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Bethany Evangelical
Lutheran Church

Ishpeming, Michigan † Est. 1870

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Pentecost - 07/16/2017

I’ve mentioned before that because we’re in this Reformation 500 year I’ve wound up reading more of Martin Luther’s writings than I ever had before, in Bible studies some of you have joined me in some of that reading.  As Lutherans, we tend to put Luther on something of a pedestal, admiring his efforts to address abuses that existed in the church at that time, also admiring his intellect and theological insights and his courage in the face of political and church power that wanted him silenced, power that would have silenced most people.  There is much to admire in Luther but in some ways it’s easier to read about him than it is to actually read what he wrote because in much of what he wrote he doesn’t come across as very likable. 

He actually reminds me of the current occupant of the White House in his inability to let any critical comment about him pass without lashing out with childish name calling.  In his Small Catechism explanation of the Eighth Commandment , “You shall not bear false witness against your neighbor,” Luther says, “We are to fear and love God, so that we do not tell lies about our neighbors, betray or slander them, or destroy their reputations,” but then, all too often, he does exactly what he says not to do.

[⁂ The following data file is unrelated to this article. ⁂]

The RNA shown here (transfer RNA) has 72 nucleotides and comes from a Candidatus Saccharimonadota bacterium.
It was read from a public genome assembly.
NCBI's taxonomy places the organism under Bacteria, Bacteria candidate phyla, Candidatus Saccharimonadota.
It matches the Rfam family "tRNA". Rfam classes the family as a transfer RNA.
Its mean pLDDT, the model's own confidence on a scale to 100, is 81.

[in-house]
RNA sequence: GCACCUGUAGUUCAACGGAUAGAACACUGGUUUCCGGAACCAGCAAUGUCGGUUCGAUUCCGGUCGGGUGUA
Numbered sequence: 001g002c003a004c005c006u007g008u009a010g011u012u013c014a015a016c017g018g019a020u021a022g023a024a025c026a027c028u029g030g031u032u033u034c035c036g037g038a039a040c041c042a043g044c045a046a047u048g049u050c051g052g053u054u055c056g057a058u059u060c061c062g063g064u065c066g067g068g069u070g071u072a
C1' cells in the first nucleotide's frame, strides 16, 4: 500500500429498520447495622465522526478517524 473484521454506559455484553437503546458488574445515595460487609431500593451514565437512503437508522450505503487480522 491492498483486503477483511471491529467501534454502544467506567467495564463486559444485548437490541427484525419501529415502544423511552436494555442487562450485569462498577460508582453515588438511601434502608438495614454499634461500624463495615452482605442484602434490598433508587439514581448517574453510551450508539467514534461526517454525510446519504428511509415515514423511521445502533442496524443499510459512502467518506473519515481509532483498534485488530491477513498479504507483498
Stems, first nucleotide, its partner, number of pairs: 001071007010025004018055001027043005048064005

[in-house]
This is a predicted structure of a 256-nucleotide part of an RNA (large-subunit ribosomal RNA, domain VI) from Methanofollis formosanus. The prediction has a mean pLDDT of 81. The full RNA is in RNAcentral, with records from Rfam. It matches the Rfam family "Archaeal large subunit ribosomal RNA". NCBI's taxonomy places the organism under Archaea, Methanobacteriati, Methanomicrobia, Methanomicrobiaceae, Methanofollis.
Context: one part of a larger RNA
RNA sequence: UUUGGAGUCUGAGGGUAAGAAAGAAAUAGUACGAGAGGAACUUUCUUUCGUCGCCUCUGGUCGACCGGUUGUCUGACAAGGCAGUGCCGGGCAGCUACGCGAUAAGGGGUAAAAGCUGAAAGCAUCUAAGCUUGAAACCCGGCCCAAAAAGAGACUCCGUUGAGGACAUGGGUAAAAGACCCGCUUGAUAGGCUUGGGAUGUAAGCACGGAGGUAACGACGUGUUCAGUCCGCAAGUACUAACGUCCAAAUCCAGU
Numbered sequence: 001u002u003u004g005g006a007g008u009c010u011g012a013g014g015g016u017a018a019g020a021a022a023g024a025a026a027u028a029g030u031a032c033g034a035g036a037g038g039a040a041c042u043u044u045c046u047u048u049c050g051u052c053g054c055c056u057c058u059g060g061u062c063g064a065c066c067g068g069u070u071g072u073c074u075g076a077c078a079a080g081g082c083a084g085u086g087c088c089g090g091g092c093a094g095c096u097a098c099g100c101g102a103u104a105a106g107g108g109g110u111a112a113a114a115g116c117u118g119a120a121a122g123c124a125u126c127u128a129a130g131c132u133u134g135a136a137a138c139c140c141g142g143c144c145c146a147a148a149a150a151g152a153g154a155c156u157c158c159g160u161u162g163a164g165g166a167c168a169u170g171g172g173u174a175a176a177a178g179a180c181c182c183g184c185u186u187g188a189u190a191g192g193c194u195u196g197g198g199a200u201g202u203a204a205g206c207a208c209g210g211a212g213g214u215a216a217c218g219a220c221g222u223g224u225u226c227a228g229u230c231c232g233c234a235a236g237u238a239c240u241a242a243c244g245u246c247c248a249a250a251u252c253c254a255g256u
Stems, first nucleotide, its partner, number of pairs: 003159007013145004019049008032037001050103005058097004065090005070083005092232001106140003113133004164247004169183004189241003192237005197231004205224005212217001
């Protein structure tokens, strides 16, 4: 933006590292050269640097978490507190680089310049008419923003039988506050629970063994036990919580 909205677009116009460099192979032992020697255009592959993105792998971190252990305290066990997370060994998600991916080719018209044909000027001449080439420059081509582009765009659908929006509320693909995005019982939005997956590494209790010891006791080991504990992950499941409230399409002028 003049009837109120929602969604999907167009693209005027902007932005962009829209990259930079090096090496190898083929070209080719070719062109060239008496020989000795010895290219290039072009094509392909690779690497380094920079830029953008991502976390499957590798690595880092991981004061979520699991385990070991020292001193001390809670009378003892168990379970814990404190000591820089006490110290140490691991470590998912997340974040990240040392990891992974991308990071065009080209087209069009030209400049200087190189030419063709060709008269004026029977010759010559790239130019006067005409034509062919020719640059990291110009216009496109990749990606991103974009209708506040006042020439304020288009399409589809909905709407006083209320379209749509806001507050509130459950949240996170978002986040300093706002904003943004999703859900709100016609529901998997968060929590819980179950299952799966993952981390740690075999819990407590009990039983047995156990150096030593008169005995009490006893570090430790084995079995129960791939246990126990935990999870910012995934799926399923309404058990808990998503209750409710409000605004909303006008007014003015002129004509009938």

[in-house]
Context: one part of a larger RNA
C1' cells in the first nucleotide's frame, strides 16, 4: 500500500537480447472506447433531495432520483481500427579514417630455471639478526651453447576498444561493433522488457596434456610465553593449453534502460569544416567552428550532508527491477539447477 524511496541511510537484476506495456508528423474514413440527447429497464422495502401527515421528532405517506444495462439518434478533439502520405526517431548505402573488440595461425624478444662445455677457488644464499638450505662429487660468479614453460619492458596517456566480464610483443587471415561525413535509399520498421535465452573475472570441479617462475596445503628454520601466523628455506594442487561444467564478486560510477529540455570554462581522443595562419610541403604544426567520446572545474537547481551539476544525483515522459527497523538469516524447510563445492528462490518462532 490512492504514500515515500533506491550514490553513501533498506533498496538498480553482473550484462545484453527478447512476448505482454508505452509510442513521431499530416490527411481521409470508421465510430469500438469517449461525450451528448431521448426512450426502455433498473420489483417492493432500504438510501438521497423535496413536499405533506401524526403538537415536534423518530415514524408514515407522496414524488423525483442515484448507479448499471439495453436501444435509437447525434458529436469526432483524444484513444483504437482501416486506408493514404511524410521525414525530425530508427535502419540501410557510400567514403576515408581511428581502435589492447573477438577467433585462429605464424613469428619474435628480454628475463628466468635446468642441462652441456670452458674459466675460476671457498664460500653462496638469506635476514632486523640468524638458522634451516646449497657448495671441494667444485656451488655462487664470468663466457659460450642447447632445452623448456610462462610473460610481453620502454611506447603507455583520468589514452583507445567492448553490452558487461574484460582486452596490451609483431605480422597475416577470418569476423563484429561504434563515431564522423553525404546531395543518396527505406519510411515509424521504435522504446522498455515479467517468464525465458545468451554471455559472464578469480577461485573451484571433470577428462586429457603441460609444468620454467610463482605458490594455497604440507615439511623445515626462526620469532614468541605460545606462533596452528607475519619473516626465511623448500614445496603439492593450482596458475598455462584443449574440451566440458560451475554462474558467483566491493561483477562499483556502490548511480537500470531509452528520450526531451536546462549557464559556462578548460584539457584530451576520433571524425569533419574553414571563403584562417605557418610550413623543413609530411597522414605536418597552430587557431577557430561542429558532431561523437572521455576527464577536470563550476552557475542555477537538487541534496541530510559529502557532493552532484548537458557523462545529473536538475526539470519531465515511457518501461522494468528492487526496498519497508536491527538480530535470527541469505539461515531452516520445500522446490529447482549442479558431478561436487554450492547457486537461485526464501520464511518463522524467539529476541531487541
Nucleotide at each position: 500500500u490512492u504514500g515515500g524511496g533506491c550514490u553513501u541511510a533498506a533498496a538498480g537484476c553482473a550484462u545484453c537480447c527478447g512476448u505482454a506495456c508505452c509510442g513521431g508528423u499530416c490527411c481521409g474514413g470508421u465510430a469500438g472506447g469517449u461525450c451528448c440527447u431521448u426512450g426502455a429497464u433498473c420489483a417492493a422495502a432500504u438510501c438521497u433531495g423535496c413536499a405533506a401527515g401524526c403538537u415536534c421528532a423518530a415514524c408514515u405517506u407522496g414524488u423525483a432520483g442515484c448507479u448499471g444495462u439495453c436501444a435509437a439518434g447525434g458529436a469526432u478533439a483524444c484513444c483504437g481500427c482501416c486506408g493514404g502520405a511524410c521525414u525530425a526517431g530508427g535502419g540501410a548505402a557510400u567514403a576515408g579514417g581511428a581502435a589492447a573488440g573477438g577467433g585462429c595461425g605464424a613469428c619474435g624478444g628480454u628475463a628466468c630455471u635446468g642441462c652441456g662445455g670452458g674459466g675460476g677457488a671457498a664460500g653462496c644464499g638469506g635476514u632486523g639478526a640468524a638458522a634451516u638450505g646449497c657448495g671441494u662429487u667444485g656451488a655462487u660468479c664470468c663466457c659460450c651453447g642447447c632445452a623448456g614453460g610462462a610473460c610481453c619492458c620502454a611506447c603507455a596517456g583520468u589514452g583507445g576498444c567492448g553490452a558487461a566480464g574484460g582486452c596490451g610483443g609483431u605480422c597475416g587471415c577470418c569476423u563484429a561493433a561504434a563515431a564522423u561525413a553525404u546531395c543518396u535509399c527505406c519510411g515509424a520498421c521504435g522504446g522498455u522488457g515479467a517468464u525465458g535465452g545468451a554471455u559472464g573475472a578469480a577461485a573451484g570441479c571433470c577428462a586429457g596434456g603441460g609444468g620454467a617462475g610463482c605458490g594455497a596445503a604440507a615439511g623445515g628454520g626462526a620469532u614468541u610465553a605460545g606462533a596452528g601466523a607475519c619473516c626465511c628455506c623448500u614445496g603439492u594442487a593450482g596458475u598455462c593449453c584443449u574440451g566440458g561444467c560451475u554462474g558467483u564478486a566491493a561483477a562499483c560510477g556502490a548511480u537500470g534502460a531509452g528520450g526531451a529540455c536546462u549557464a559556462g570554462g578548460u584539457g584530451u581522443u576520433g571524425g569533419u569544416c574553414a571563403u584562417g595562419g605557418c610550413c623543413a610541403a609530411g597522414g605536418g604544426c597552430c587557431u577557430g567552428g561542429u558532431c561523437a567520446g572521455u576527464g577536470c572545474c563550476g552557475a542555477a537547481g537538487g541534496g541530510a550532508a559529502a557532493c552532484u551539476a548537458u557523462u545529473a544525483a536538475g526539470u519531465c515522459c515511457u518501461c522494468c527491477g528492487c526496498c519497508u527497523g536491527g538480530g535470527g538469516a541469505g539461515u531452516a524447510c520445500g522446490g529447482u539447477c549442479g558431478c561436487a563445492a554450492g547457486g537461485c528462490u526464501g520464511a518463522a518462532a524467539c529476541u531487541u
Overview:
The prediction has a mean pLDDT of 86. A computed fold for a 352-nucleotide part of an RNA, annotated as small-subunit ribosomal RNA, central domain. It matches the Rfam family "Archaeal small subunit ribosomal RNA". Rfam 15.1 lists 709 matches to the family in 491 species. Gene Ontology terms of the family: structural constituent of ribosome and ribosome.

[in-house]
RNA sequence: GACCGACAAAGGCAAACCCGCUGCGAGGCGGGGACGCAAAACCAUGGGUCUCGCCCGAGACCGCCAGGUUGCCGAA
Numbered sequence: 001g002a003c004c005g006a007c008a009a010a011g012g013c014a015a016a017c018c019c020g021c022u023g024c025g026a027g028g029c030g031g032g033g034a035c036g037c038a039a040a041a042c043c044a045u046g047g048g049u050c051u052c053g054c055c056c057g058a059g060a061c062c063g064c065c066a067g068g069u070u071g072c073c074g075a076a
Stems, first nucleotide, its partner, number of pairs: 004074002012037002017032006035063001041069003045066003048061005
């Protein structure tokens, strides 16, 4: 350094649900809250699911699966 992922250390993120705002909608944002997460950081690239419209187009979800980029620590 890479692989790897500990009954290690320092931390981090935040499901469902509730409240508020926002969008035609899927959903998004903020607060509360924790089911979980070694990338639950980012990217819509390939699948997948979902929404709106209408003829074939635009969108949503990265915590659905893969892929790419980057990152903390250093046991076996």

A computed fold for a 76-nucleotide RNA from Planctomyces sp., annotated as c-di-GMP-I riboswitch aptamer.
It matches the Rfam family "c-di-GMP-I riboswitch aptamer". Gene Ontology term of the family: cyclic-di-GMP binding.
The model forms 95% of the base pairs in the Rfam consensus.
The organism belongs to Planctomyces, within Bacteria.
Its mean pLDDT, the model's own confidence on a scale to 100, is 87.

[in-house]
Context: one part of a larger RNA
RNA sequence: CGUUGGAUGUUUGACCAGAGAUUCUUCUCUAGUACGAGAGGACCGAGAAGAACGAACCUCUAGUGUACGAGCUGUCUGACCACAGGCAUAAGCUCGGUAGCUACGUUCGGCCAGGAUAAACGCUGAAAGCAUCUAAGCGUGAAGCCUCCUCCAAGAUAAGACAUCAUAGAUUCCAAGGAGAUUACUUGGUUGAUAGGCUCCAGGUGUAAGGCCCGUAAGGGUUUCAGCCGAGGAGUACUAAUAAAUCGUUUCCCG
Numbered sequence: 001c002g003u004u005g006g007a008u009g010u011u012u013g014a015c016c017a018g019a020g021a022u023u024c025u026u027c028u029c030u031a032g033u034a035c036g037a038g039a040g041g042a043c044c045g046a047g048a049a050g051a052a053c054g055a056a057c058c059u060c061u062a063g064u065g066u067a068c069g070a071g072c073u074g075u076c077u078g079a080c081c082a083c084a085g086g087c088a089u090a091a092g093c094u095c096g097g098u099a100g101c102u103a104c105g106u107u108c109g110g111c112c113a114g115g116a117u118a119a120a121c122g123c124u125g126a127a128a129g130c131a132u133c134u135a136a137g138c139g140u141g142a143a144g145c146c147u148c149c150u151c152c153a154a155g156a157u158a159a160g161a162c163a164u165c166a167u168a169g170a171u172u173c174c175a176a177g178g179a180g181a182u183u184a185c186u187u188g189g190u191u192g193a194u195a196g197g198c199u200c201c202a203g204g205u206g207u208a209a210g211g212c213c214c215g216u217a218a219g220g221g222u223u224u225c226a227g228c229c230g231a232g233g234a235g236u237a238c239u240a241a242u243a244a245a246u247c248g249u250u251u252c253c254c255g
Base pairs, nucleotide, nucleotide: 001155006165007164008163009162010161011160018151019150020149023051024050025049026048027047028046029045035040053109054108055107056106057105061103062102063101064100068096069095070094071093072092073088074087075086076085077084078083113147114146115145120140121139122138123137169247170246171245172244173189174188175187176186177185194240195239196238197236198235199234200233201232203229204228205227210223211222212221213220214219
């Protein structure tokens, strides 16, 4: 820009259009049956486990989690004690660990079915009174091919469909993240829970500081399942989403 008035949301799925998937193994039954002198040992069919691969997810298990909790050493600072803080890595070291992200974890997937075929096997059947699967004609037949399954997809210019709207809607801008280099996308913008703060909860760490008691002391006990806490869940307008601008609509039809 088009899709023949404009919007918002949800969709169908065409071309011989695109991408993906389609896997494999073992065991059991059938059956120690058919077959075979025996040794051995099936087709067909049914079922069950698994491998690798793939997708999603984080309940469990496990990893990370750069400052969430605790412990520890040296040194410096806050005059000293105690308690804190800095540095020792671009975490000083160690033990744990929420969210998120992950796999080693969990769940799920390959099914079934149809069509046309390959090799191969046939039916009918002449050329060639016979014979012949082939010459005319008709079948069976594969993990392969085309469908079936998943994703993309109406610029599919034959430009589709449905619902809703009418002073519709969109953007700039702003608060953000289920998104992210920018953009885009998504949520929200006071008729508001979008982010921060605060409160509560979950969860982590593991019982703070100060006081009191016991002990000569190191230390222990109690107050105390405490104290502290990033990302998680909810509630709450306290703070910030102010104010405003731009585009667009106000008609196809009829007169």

Continuing his explanation Luther says, “Instead, we are to come to their defense, speak well of them, and interpret everything they do in the best possible light.”  Calling the pope the anti-Christ and the devil incarnate doesn’t exactly portray him in the best possible light and the pope, while perhaps Luther’s biggest target, was hardly the only one.  If your idea of a saint is a perfect person, Luther wasn’t one; his flaws as a human being are quite glaring.  And yet…he did some pretty remarkable things. 

In my own reading of Luther I have found myself disappointed in him; I want him to be better than he is, more like the saint who is a perfect person.  Recently though, I find myself asking, “Why?”  Why should he be any different than the rest of us?  Granted, you do have to read him with filters and he did say a lot of things that you wish he didn’t say.  You read about someone like Abraham Lincoln who sometimes wrote letters when he was mad at someone, but then, after getting his anger off his chest, he folded the letter up, put it in his pocket and never sent it.  There were times when that’s what Luther should have done with some of what he wrote.